Palmer party constitution 'copied from LNP'
CLIVE Palmer's relaunched United Australia Party purports to be different to other political parties, but it has almost completely copied its constitution from the LNP, an analysis of the two documents shows.
Among the few changes to the UAP document are additions which grant Mr Palmer and his family almost complete control over membership and the party until at least December 31, 2026.
The UAP has also removed sections about not misusing information gained through the party and banning the party from directing MPs how to vote.
A party's constitution is meant to set out what it stands for - but the UAP's principles on everything from national security, democracy, education, family, youth and workplace relations have been taken word for word from the LNP's constitution.
The copy and paste job is not without errors, with at least one section ceasing partway through a sentence and starting again under the wrong heading.
Mr Palmer has listed himself, wife Anna, son Michael and nephews Clive Mensink, Blair Brewster and Martin Brewster as foundation members, giving them the power to boot any UAP member out of the party. Mr Palmer also gave himself the personal power to change the constitution without notice until 2026.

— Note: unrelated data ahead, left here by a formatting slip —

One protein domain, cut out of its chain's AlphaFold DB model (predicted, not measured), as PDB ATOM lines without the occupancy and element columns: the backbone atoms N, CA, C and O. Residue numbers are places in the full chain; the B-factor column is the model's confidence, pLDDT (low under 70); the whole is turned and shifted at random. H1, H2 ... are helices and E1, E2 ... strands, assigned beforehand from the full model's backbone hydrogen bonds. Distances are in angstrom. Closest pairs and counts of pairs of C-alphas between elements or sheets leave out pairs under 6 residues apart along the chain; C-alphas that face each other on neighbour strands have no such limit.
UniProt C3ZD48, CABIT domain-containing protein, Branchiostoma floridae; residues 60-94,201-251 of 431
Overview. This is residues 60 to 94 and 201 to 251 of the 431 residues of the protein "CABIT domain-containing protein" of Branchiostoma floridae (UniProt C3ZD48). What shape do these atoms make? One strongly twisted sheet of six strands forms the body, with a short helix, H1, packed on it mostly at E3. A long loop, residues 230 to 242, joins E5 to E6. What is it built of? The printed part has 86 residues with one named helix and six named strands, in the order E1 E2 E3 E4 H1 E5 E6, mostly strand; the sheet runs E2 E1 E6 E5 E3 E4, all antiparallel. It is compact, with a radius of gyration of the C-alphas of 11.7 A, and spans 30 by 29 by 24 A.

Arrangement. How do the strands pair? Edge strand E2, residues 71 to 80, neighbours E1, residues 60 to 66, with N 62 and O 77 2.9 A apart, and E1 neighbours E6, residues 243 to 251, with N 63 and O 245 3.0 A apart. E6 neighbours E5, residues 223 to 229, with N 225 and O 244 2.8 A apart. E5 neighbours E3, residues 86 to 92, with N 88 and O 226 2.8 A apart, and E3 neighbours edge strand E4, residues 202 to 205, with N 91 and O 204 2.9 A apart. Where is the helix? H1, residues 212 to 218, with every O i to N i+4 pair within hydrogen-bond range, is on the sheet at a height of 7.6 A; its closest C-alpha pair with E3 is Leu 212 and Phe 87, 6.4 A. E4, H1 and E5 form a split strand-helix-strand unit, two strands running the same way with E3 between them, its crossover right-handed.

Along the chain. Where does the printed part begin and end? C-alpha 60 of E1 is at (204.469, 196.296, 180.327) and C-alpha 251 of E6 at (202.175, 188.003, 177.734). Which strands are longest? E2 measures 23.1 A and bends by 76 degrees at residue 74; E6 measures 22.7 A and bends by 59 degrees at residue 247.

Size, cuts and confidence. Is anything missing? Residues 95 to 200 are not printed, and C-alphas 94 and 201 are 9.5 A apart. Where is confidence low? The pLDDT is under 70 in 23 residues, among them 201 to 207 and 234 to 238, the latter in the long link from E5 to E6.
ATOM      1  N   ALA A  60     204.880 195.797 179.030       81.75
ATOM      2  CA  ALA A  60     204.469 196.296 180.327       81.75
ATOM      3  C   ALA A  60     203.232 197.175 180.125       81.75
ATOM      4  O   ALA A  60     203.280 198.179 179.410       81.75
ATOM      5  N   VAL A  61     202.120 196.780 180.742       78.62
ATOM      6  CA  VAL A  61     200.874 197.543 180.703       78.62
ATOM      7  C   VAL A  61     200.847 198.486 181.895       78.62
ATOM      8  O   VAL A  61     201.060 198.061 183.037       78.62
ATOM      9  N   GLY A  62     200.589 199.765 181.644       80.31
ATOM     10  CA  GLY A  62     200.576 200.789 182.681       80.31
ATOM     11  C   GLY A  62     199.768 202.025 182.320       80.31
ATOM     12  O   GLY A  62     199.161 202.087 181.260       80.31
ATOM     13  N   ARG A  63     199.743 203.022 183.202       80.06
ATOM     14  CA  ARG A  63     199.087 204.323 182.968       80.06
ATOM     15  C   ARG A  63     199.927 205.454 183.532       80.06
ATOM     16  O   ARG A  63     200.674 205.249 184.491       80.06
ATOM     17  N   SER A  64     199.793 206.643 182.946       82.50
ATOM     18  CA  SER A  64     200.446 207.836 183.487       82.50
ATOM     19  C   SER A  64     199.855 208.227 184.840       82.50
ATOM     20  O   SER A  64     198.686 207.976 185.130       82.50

Mr Palmer, his wife, son, daughter Emily and nephew Martin Brewster were appointed to the powerful "interim executive committee" which has almost complete control over party functions.
The document says the former federal MP, as chairman, is "fully authorised to exercise all powers of the interim executive committee" on his own.
A spokesman said the party's constitution had been in place since 2013 and "the United Australia Party constituency is substantially different".
But the document notes it was updated on June 15, 2018, while the UAP was not registered as a political party with the Australian Electoral Commission until December 12.
Its predecessor, the Palmer United Party, had been deregistered in May 5, 2017.
The revelation comes as Mr Palmer is under pressure from US band Twisted Sister, who claim he used their song We're Not Gonna Take It without permission.